Thursday, 9 January 2014

Metadata Intersections: Bridging the Archipelago of Cultural Memory. Call for Participation.

The International Conference and Annual Meeting of DCMI, 8-11 October 2014 (DC-2014) requests submission of papers on the Conference theme:

Metadata is fundamental in enabling ubiquitous access to cultural and scientific resources through galleries, libraries, archives and museums (GLAM). While fundamental, GLAM traditions in documentation and organization lead to significant differences in both their languages of description and domain practices. And yet, the push is on for "radically open cultural heritage data" that bridges these differences as well as those across the humanities and the sciences. DC-2014 will explore the role of metadata in spanning the archipelago of siloed cultural memory in an emerging context of linked access to data repositories as well as repositories of cultural artifacts.

For further information, see the Conference website.

Open Access Metadata and Indicators

With the advent of Open Access initiatives, the need has arisen to annotate discrete works to indicate the conditions under which they may be accessed and/or re-used. In January 2013, the NISO  Open Access Metadata and Indicators Working Group was charged with developing protocols and mechanisms for transmitting the access status of scholarly works, specifically to indicate whether a specific work is openly accessible (i.e., free-to-read by any user who can get to the work over the internet) and what re-use rights might be available.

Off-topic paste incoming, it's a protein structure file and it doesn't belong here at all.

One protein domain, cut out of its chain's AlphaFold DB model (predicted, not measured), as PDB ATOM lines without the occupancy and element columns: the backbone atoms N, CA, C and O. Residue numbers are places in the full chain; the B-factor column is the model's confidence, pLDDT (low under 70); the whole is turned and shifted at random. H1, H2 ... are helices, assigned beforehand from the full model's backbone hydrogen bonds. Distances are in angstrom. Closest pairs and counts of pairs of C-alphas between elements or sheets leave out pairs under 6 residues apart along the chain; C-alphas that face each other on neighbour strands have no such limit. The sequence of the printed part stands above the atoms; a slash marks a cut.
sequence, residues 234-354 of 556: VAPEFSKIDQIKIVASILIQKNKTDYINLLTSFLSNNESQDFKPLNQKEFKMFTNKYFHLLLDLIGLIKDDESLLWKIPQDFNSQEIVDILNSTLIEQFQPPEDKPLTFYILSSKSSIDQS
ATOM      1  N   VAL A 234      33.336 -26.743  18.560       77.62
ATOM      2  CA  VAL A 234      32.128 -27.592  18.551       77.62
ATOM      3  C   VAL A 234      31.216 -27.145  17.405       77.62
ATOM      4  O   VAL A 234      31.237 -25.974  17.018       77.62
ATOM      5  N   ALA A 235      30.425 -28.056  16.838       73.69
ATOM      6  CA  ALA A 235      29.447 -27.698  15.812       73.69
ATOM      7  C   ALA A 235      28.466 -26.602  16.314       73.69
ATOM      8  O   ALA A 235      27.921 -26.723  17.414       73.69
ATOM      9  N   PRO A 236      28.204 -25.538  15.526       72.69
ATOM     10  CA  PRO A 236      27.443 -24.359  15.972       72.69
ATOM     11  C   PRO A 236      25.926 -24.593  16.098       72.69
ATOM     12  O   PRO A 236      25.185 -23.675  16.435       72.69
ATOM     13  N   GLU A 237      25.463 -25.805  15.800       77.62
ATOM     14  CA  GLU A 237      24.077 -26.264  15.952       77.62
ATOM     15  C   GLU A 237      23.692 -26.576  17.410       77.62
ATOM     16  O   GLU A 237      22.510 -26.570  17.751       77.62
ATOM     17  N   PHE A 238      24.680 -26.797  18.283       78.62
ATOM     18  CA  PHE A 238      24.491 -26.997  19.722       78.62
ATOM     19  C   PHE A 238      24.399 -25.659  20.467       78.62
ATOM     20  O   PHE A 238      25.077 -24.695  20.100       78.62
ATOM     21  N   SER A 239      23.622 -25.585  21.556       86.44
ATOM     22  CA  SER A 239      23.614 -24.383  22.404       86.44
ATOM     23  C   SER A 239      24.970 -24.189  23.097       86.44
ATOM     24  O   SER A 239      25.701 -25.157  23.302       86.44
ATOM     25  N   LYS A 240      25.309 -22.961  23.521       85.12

NISO is currently seeking comments on the draft recommended practice Open Access Metadata and Indicators (NISO RP-22-201x).

“Use and re-use rights can be difficult to explain in metadata,” states Ed Pentz, Executive Director, CrossRef, and Co-chair of the NISO Open Access Metadata and Indicators Working Group. “By publishing URIs for applicable licenses and including these URIs in the metadata for the content, more detailed explanations of rights can be made available. The metadata can also be used to express how usage rights change over time or point to different licenses for particular time periods, for example when an embargo applies.”

The draft recommended practice is open for public comment through February 4, 2014. To download the draft or submit online comments, visit the Open Access Metadata and Indicators webpage.

Email dated 06/01/2014 to DC-GENERAL@JISCMAIL.AC.UK from:
Cynthia Hodgson
Technical Editor / Consultant
National Information Standards Organization